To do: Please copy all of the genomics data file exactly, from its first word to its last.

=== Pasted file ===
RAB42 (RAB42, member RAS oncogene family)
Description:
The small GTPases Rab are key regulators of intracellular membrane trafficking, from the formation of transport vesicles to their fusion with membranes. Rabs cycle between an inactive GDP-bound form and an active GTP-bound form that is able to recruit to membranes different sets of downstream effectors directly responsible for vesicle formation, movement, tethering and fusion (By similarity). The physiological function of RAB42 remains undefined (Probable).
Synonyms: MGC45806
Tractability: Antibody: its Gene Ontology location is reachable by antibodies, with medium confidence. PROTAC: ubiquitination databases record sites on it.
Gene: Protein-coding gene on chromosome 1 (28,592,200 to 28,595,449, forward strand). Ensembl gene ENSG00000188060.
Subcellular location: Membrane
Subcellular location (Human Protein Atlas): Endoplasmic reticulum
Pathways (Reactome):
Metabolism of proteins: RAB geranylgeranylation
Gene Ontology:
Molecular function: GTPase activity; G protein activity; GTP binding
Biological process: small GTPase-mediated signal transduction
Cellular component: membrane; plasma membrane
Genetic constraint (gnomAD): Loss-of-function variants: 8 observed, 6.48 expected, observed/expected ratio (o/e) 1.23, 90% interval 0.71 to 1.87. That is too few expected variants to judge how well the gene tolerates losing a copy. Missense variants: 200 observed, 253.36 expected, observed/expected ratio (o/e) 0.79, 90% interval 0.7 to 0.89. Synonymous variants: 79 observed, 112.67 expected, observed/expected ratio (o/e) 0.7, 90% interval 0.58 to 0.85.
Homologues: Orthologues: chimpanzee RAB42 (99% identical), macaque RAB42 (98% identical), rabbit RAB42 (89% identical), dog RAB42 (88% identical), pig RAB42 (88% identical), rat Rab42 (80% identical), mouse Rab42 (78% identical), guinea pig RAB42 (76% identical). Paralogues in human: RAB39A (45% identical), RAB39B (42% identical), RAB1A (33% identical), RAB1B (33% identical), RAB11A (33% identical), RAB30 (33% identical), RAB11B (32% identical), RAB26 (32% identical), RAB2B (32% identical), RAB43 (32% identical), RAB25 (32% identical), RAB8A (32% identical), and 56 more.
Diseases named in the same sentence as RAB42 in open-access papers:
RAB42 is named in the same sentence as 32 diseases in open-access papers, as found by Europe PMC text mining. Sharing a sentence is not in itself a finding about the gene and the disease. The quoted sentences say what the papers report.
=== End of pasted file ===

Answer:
RAB42 (RAB42, member RAS oncogene family)
Description:
The small GTPases Rab are key regulators of intracellular membrane trafficking, from the formation of transport vesicles to their fusion with membranes. Rabs cycle between an inactive GDP-bound form and an active GTP-bound form that is able to recruit to membranes different sets of downstream effectors directly responsible for vesicle formation, movement, tethering and fusion (By similarity). The physiological function of RAB42 remains undefined (Probable).
Synonyms: MGC45806
Tractability: Antibody: its Gene Ontology location is reachable by antibodies, with medium confidence. PROTAC: ubiquitination databases record sites on it.
Gene: Protein-coding gene on chromosome 1 (28,592,200 to 28,595,449, forward strand). Ensembl gene ENSG00000188060.
Subcellular location: Membrane
Subcellular location (Human Protein Atlas): Endoplasmic reticulum
Pathways (Reactome):
Metabolism of proteins: RAB geranylgeranylation
Gene Ontology:
Molecular function: GTPase activity; G protein activity; GTP binding
Biological process: small GTPase-mediated signal transduction
Cellular component: membrane; plasma membrane
Genetic constraint (gnomAD): Loss-of-function variants: 8 observed, 6.48 expected, observed/expected ratio (o/e) 1.23, 90% interval 0.71 to 1.87. That is too few expected variants to judge how well the gene tolerates losing a copy. Missense variants: 200 observed, 253.36 expected, observed/expected ratio (o/e) 0.79, 90% interval 0.7 to 0.89. Synonymous variants: 79 observed, 112.67 expected, observed/expected ratio (o/e) 0.7, 90% interval 0.58 to 0.85.
Homologues: Orthologues: chimpanzee RAB42 (99% identical), macaque RAB42 (98% identical), rabbit RAB42 (89% identical), dog RAB42 (88% identical), pig RAB42 (88% identical), rat Rab42 (80% identical), mouse Rab42 (78% identical), guinea pig RAB42 (76% identical). Paralogues in human: RAB39A (45% identical), RAB39B (42% identical), RAB1A (33% identical), RAB1B (33% identical), RAB11A (33% identical), RAB30 (33% identical), RAB11B (32% identical), RAB26 (32% identical), RAB2B (32% identical), RAB43 (32% identical), RAB25 (32% identical), RAB8A (32% identical), and 56 more.
Diseases named in the same sentence as RAB42 in open-access papers:
RAB42 is named in the same sentence as 32 diseases in open-access papers, as found by Europe PMC text mining. Sharing a sentence is not in itself a finding about the gene and the disease. The quoted sentences say what the papers report.